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Adding a casino would subtract funds from community


It seems as if it’s been several weeks since more than a day has gone by without some news of how the casino industry is going to be changing in Central Iowa. After sorting through all the facts and claims to get to the bottom line, however, one conclusion becomes clear: Building a new casino in the Des Moines area that directly competes with Prairie Meadows Racetrack and Casino would result in millions of dollars flowing to a casino management company that would otherwise go to local charities and community projects.

Prairie Meadows consistently contributes substantially greater amounts of money to the community than casinos managed by hired management companies. Unlike most other casinos in Iowa, Prairie Meadows isn’t burdened with an intermediate layer of management — with primary allegiance to a home office in Mississippi or Nevada — siphoning off millions of dollars in management and franchise fees. Prairie Meadows is able to accomplish this because it operates as a not-for-profit entity and because its operations are managed under the direct oversight of a local board made up of members who represent various constituencies in the community.

Prairie Meadows’ management team is focused on generating revenue that goes right back into our community. By implementing their plans for an enhanced entertainment complex that will integrate well with the other tourism projects being constructed in our community, Prairie Meadows will not only continue to pump over 20 percent of its revenue back into the community, but as revenues increase with growth, that percentage will likely increase as well. And the current rate of giving is three times greater than that of any Iowa casino using a management company. Additionally, Prairie Meadows’ management is the most efficient among Iowa’s gaming organizations at controlling operating expenses. Efficient management means more dollars available to improve our neighborhoods and the quality of life for all who live and work here.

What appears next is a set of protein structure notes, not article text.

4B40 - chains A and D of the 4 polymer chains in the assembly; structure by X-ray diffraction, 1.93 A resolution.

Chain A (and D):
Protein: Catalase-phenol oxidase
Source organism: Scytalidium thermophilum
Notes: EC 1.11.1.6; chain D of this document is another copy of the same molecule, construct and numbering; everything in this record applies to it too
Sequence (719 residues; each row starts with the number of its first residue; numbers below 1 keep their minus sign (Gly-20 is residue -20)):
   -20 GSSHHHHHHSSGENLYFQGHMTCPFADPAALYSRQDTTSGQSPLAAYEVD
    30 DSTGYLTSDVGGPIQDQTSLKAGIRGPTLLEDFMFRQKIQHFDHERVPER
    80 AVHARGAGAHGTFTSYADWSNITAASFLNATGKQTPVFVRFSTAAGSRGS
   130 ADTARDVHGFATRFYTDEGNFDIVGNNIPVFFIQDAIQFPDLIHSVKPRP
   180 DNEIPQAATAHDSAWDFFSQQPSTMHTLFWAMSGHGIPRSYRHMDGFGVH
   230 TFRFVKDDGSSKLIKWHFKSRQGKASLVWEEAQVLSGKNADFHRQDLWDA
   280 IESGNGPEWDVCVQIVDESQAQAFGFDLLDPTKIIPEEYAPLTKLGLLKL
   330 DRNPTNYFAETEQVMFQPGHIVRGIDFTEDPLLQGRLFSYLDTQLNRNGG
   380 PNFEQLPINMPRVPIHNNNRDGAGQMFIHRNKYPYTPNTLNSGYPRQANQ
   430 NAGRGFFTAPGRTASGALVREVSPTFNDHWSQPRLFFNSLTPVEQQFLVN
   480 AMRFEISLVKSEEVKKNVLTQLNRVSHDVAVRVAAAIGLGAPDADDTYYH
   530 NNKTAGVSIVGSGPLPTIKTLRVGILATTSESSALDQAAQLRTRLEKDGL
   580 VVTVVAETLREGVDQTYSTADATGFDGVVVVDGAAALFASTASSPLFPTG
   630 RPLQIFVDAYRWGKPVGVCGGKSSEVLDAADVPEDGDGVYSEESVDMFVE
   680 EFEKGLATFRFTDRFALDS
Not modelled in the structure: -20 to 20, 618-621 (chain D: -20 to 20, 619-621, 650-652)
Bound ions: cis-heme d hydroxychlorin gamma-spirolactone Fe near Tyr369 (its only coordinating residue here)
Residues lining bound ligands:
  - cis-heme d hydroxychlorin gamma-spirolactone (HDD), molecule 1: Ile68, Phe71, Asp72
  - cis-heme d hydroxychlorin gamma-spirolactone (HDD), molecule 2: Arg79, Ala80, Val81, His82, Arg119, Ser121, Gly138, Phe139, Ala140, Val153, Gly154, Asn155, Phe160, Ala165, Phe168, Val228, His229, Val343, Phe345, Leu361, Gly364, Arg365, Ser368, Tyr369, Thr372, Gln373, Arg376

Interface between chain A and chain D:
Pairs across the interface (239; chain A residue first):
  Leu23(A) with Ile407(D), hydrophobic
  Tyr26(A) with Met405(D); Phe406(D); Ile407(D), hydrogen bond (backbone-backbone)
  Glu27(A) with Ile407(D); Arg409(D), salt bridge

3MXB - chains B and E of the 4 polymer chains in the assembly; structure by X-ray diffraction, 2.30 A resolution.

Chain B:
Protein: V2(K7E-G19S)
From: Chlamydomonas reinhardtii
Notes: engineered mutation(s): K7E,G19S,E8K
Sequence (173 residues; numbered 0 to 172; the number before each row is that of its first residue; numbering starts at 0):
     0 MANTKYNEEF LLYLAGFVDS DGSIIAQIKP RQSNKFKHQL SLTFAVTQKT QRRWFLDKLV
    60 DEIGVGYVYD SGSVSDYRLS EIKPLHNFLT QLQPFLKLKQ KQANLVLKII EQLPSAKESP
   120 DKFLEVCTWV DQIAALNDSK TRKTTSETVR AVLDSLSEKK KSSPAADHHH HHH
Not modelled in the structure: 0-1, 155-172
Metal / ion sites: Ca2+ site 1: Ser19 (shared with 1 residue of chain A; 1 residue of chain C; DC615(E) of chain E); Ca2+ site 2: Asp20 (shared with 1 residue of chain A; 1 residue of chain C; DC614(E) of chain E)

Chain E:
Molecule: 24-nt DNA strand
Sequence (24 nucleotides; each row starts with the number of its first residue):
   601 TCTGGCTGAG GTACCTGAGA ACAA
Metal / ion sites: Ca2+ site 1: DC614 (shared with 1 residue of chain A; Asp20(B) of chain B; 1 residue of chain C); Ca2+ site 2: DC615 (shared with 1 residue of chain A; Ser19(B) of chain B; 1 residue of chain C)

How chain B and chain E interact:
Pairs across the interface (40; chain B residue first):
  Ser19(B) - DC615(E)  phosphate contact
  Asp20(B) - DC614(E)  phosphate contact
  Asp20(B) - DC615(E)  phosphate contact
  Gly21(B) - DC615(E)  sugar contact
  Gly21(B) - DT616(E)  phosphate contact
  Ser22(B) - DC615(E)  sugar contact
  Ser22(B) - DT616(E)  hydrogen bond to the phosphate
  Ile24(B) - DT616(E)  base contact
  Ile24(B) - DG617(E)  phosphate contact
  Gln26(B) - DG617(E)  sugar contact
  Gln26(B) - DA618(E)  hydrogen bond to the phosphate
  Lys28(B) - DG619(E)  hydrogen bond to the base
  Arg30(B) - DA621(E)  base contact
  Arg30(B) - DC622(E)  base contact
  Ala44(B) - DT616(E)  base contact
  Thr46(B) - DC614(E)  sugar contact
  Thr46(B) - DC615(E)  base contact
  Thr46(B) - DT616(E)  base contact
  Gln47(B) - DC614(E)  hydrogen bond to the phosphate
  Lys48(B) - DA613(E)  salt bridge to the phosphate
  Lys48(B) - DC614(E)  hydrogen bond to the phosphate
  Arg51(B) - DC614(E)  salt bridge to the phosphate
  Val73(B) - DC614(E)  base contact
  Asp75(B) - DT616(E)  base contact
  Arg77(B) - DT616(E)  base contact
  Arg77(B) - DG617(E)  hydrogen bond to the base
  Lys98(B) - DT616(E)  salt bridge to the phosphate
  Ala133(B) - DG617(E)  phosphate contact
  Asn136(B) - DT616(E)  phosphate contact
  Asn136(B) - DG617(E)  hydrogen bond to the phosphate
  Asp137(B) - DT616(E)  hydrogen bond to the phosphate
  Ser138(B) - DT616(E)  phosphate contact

If you have any doubts about Prairie Meadows’ impact, just ask any of the more than 500 organizations that have benefited from its disbursement of funds since 1996. One-quarter of a billion dollars have been given to community betterment projects and charitable organizations here in Central Iowa.

Various independent studies indicate unmet demand for gaming in Central Iowa if expansion is well-managed over time. However, adding another casino in Des Moines is an inefficient way to serve any unmet need and certainly isn’t the best approach to providing for the needs of our community.

If we want to address any additional gaming potential in Central Iowa, expanding Prairie Meadows is the best option available. It is the one facility with the unique structure that allows for consistent, efficient and cost-effective investment in our community. Expansion of the existing facility in Altoona will dramatically increase the amount of money funneled to local charities and community betterment projects. Plans that include something other than that will be taking money away from our local community.

The Prairie Meadows formula has proven to be an enormous windfall for the Polk County voters, who supported this concept in 1994 and again in 2002. Since that time, the casino has been committed to providing quality entertainment while promoting economic development, tourism, agriculture and jobs in Central Iowa. It should be given the first chance at additional gaming in Des Moines.

Connie Boesen is a community activist and served as chairperson of the Prairie Meadows Yes committee in 2002.

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